Publisher’s Weekly (PW) the trade journal for the book publishing/distributing business, has started a new list, recording the best-selling books self-published through the Smashwords platform.   The top-25 list is dominated by romance titles with three authors appearing three times each.  Each of those authors, Katie Ashely, Abbi Glines, and Shayne Parkinson, publish in e-book and paperback formats, as do many if not all in the top 25.

A list of the most popular e-books in 2012 was also published by PW and it’s comprehensive.  The list includes hundreds of e-books in graduated categories from 15 million in sales to 50,000.  Makes interesting reading.  There’s no indication as to which publishers PW queried, but it probably omitted very small houses and self publishers.   The first comment the online PW article generated was by someone suggesting they publish a list of the top selling self-published e-books.  A good suggestion, though the list might be quite similar to the above-mentioned self-publishing list.  With Amazon’s Create Space program, it’s simple for an author to create a paper book and e-book simultaneously; often the e-book is priced lower.

Other e-book best-seller lists are, if not plentiful, easily accessible.  In the latest Digital Book World list, for the week ending Aug. 18, an e-book from a small publisher beat out the big New York names.   As noted in the listing, the top selling e-book, The Boy in the Suitcase,  was priced significantly below the e-books from larger publishers.  Price has an effect on e-book sales, as discussed in this blog before, and the best-seller lists are good places for book buyers, authors and others to keep up with market trends.

The venerable New York Times also has e-book best seller lists for fiction and nonfiction and Amazon lists the top-selling Kindle books this year to date.

Also worth reading is Jeremy Greenfield’s article on top selling e-books from Forbes last month.  Hachette, one of the Big Five US publishers,  has recorded 153 e-book best-sellers this year, Greenfield reports.


Publishers Weekly: Self-published best sellers

Publishers Weekly: Best-selling e-books of 2012

Digital Book World: Best-selling e-books

NYT: Best-selling e-book nonfiction

NYT: Best-selling e-book fiction

Best-selling Kindle e-books in 2013

Forbes: Who is getting the big piece of the e-book pie

News update:

Future of e-books muddled

Everyone’s jockeying for the best position in the complex, brave new world of e-book marketing.  And it appears that future book buying details, including the prices readers pay for books and the amount authors get paid, will be determined by corporate lawyers and judges.

Last month a federal judge ruled that Apple conspired with five of the leading publishers to raise the going price of e-books.

Reuters reported that U.S. District Judge Denise Cote in Manhattan found “compelling evidence” that Apple violated federal antitrust law by playing a “central role” in a conspiracy with the publishers to eliminate retail price competition and raise e-book prices.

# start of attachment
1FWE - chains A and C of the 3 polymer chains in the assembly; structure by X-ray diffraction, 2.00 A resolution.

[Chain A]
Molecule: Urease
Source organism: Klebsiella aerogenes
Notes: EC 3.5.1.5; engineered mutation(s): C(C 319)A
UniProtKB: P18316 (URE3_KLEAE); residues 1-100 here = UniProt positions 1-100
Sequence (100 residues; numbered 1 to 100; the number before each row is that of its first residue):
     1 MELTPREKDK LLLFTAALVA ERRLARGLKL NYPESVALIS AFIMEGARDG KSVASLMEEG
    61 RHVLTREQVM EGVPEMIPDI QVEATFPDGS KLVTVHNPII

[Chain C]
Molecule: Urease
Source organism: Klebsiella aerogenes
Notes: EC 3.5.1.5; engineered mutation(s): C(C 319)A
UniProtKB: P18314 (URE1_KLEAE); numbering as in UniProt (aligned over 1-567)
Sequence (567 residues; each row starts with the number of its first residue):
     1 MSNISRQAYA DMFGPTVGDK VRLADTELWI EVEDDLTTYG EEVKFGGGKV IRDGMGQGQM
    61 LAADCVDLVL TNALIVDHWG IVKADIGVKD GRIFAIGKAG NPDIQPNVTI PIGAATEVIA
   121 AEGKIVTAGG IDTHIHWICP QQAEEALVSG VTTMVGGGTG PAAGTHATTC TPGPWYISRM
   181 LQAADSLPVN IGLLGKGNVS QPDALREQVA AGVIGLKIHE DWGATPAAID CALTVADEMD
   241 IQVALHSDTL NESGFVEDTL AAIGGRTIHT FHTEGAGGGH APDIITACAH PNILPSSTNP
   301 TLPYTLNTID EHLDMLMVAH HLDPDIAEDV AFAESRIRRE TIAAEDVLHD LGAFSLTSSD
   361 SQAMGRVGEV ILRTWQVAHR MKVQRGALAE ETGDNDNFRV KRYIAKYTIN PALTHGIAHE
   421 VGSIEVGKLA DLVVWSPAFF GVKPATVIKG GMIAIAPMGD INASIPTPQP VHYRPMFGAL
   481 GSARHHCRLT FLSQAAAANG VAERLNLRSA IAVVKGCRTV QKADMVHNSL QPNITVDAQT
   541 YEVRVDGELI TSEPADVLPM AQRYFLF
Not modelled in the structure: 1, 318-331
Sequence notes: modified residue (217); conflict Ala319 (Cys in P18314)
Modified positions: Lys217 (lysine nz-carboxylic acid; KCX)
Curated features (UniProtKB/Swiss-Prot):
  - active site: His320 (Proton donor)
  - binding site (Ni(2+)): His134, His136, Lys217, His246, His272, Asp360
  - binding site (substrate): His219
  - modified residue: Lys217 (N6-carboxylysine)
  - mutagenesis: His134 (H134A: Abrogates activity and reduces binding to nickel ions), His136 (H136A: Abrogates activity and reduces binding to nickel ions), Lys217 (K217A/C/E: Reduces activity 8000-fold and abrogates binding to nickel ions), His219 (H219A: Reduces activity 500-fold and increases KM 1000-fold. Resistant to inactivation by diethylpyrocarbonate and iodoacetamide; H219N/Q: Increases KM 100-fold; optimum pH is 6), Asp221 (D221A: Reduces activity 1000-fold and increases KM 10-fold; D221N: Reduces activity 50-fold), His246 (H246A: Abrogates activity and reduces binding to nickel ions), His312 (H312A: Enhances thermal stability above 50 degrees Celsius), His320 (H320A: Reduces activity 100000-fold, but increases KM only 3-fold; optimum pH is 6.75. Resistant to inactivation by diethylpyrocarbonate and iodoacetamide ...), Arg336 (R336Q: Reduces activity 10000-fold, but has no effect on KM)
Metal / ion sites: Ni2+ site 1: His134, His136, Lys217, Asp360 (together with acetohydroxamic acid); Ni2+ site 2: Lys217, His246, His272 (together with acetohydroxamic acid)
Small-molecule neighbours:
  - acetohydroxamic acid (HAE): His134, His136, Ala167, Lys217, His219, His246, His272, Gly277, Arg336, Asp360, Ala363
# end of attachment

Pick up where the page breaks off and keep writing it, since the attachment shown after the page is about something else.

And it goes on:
Apple was accused of trying to erode Amazon’s dominant position in e-book sales causing some e-book prices to rise by $3 to $5 each.

The U.S. Justice Department hailed the verdict as a victory for book buyers.

At issue are “agency model agreements” where publishers set the price of books, rather than retailers.

In the “wholesale” model, publishers offer books to booksellers at roughly half the price the publishers set as the recommended retail price of a book.  Then the retailer is free to sell the book at any price, even below the wholesale price paid for the book.

Graham Spencer, writing in, explains that Amazon decided to sell some e-books below wholesale to gain a larger percentage of the market and to speed the sales of Kindles.  When Apple launched its online bookstore, Spencer says, it contracted with publishers using the “agency” model that authorizes publishers to set retail prices.

(This is an oversimplification of a complex process and Spencer has a detailed explanation of the e-book sales models in his article. )

The recent court decision overturned Apple’s agreements as a conspiracy with publishers to drive up prices.  The five publishers involved in the suit, HarperCollins, Hachette, Penguin Random House, Simon & Schuster, and MacMillan settled prior to the Apple verdict and were told by the court they would have to wait two years before entering into agency model agreements.

Presently the court is considering what form of penalty to impose on Apple.  Suggestions include forcing Apple’s bookstore to provide links to competitors.   A final resolution is in the works and Apple promises an appeal.

“Used” e-book sales

Although fraught with possibilities for the future of books and e-books, the Apple case is just a bump in the road compared with the likelihood that a market for “used” e-books will materialize.

According to Publishers Weekly magazine, a German district court recently ruled that digital books can’t be resold by purchasers.  The authoritative trade journal said the court ruled that books are not subject to “exhaustion of the rights of the author.”  Apparently the ruling means that e-books can only be resold with the permission of the author.

Earlier this year a U.S. federal judge ruled that ReDigi, a Massachusetts company, infringed on the rights of Capitol Records by facilitating the resale of digital music.  Regardless, according to Boston Magazine, Redigi is reportedly moving forward with plans to sell previously owned e-books in the U.S.

Reports Boston Magazine, “Legal issues aside, many analysts feel these markets are almost inevitable.”


Reuters: Ruling says Apple violated antitrust law

Graham Spencer in  

Publisher’s Weekly

Boston Magazine